Sophie Marriott and Cachella Smith argue the implications of the SU’s motion to encourage jazz-hands over clapping is “short-sighted” and instead Senate should seek to “create an atmosphere where people feel safe and comfortable enough to raise such an issue and ask for a quieter environment”
Reducing the amount of food wasted in the UK will tackle issues of food poverty and climate damage, argues Rosa Uijtewaal, however it requires a shift in cultural attitudes towards food, not just information provision.
After Cardi B threw her shoe at a fashion party she faced much criticism for her lack of ‘chill’, Lola Byam Shaw argues this as well as the responses to Serena Williams’ arguments with an umpire reveal the sexism of the pressure on women to be easygoing.
Matthew Gold reveals the hypocrisy of the Conservative MEPs defending the antisemitic Hungarian regime in the European Union in order to remain allied with the country after Brexit.
Cachella Smith feels that the use of advertising, league tables and statistics by universities today negatively affects our understanding of what higher education is really about.
The Internet has changed how we share music and how music is made. Discussing two artists and their impact on the music scene, Byron Gamble investigates its transformation
Cachella Smith argues that the discussion surrounding mental illness on social media and the internet frequently normalises depression and undermines its seriousness and its medical treatment.
Sophie Marriott writes that as smartphones become increasingly crucial to everyday life they become just as much embroiled with poverty and inequality as the luxury car market.
Sophie Marriott argues that despite a feeling of disenchantment with politics in the UK there is still a politically engaged base of youthful activists.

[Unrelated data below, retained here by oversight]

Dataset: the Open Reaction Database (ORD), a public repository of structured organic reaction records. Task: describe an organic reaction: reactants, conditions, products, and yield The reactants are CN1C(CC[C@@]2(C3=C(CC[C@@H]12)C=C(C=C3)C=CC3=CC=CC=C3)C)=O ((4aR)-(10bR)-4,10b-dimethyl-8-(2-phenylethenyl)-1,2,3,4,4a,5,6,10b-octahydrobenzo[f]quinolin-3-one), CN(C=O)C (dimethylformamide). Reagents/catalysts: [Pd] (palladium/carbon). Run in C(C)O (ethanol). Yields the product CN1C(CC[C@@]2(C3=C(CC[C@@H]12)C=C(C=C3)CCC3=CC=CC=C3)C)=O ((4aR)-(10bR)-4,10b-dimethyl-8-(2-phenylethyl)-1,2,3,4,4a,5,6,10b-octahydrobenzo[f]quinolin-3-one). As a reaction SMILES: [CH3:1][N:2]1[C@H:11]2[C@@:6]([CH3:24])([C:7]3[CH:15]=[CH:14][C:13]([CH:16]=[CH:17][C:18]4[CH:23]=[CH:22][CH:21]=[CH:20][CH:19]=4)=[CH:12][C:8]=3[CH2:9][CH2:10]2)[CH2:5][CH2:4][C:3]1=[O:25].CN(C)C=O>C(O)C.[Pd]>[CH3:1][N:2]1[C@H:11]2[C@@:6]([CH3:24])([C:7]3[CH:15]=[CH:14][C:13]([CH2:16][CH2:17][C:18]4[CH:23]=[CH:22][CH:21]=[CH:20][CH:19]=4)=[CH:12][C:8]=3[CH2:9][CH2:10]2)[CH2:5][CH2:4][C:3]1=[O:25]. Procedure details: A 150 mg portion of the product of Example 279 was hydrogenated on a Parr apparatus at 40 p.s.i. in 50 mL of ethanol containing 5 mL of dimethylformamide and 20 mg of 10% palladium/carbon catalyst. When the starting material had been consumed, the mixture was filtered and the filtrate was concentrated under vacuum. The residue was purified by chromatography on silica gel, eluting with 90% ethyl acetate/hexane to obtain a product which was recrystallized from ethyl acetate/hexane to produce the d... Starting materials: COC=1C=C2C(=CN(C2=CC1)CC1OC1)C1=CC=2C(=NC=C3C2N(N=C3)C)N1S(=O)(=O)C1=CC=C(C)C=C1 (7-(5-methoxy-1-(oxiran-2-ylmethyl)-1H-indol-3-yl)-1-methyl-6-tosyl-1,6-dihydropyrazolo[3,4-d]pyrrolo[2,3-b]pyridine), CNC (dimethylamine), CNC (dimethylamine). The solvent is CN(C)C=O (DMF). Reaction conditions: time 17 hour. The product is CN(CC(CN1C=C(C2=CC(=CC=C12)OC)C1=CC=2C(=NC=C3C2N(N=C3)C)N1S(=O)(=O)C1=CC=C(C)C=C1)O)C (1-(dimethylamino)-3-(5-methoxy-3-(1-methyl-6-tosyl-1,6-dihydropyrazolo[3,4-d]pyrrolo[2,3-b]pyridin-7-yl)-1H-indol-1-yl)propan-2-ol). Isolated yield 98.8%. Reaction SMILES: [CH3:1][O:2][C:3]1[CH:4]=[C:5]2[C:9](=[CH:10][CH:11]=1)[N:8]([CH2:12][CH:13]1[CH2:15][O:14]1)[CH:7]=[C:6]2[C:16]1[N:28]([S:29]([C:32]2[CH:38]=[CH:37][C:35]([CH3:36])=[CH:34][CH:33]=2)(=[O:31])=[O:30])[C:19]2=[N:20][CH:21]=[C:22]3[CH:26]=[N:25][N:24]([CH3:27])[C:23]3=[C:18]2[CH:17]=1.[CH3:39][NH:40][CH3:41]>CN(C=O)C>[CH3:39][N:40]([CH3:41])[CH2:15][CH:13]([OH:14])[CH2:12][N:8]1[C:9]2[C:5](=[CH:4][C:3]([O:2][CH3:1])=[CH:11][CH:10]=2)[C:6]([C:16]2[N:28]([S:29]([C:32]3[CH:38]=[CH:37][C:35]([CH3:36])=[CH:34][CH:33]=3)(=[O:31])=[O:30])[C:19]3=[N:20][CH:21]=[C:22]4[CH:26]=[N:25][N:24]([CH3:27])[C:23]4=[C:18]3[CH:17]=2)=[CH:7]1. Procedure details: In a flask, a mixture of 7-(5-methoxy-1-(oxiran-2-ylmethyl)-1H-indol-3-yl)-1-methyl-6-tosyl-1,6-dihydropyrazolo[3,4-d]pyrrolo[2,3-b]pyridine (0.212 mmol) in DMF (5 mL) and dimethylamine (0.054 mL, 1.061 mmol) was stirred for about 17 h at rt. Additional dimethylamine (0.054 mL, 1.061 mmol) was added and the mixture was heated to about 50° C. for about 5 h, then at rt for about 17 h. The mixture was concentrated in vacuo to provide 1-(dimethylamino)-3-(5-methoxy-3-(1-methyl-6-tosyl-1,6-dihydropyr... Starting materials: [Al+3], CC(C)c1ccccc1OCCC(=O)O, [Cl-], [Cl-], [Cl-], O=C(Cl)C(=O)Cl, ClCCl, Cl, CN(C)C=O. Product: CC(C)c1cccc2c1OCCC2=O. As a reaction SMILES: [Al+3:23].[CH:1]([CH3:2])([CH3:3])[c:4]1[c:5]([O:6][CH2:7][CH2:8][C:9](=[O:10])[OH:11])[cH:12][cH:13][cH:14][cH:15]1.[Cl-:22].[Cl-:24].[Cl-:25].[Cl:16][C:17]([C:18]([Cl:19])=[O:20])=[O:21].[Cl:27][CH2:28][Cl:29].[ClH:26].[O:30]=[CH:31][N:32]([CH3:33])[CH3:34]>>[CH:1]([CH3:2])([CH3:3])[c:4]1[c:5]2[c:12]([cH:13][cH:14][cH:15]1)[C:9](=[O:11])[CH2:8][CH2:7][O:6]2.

Alexandra Walker argues that the #MeToo movement is in danger of normalising cases of sexual assault which could contribute towards the lack of protest in the Republican party against Brett Kavanaugh’s confirmation as Supreme Court Justice.
Sophie Marriott argues that the University of Bristol’s recently announced scheme to safeguard students who suffer from mental health problems exemplifies the apprehension to confront the issue of suicides on UK campuses.
Leah Marlow explores the case of Brett Kavanaugh and how the defence of his behaviour by other American politicians the misogyny that prevails in American politics under the Trump administration.
Sam Brougham discusses the relocation of the Pride festival in Manchester away from Canal Street due to planned redevelopments and what this means for the LGBTQ+ communities who have celebrated there for decades.
Sophie Marriott writes: Theresa May’s visit to the UK’s closest partners in Africa displays the paternalism and imperialism still present in global trade
Anuli Changa discusses the use of the ‘n-word’ and how the double standard surrounding it’s use mean it remains both a racial slur and an example of linguistic protest.
Student journalism offers students a unique opportunity to engage with political issues, writes Megan Ritichie, who feels we should value this unique opportunity more.
“A deal or no-deal Brexit is the biggest challenge facing higher education and the country”, says Sally Hunt.